Several extremely nerve wracking weeks go by and the letter comes in the mail from the school. Every thought has gone through my head over the past weeks. Were those really bad grades from when I broke my back going to really hurt me, do they look at just NLN score, how about current grades (am doing really well) Do they see the grades I transferred over, I did great in those also. Do they allow for someone to improve over the years as they age? To be honest, I have no idea what they looked at. My new grades are great, all A’s so far. My old grades that transferred into the program were a 3.0. Not very good, but not horrible either. You can imagine what was going through my head I’m sure. I walked into the house and the letter said I was accepted to the program and even got the campus I chose as a primary choice (there are 3). WAAAAAH FREAKING HOOOOOO!!!!! I did it, I had a lot of help along the way, some really great teachers and a supportive family all helped me do this. Now I am planning a retirement in the next few months, summer classes to lighten the load during the semester and getting ready for a fall start to nursing school.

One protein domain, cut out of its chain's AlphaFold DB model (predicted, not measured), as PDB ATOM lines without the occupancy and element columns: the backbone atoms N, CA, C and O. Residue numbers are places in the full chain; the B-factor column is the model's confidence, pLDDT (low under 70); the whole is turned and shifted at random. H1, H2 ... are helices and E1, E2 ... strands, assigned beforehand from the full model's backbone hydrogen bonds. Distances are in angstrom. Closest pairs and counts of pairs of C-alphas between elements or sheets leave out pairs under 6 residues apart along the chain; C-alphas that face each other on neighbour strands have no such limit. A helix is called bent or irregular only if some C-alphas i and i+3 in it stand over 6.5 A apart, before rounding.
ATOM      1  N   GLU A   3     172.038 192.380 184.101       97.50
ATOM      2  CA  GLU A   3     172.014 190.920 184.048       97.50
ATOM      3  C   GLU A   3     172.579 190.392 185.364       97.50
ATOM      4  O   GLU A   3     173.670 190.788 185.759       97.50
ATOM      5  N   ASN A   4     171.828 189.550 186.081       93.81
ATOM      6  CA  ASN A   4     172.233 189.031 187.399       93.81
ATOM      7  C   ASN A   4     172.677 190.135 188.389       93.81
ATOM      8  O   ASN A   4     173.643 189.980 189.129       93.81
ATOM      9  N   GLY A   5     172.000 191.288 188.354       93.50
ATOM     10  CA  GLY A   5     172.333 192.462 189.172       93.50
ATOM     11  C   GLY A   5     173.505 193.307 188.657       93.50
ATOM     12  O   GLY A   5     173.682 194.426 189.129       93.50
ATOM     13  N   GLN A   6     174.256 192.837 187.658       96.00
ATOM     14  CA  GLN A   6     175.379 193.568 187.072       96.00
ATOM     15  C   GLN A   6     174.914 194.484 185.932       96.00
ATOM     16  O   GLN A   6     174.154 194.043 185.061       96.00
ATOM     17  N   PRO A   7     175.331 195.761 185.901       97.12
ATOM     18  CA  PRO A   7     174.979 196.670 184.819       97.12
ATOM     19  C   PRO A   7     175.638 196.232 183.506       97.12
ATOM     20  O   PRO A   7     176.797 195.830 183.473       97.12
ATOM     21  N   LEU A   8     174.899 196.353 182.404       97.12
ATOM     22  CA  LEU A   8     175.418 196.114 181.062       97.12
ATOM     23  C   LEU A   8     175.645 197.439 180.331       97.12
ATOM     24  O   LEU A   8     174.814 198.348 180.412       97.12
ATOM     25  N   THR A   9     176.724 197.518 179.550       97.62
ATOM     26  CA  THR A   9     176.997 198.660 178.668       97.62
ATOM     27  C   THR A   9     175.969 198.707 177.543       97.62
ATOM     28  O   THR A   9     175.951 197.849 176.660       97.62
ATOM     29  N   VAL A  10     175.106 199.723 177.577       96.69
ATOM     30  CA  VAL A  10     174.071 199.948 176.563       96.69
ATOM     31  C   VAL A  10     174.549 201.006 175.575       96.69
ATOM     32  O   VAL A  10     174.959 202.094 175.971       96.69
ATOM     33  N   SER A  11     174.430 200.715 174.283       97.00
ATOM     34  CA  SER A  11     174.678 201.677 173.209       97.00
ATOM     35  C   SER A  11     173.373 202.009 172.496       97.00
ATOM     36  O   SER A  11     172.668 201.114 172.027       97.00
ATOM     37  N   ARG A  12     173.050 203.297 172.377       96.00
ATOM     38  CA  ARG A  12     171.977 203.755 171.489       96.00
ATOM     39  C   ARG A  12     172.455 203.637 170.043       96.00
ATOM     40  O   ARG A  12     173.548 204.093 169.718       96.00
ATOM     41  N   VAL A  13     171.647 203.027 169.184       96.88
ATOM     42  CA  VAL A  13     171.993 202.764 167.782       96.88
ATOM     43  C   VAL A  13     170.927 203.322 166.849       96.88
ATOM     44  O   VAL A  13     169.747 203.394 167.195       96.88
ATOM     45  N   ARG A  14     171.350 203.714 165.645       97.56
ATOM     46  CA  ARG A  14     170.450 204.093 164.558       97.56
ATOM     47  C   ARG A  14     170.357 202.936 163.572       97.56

From this point on, I will try and discuss my classes, what I’ve learned and am learning. Hopefully share a little insight into what goes through the head of an about average guy in his 40’s who decided to upend everything and start over.  I may post quizzes I make for myself, anything that works for me I will try and share. Hopefully I am able to put into use all the things learned over many years into practical use in school. And maybe I write something down that helps you or someone else, maybe get a little more confident, maybe get over a fear of trying something new, even when you are an older student. Thanks for reading and I look forward to writing more down soon.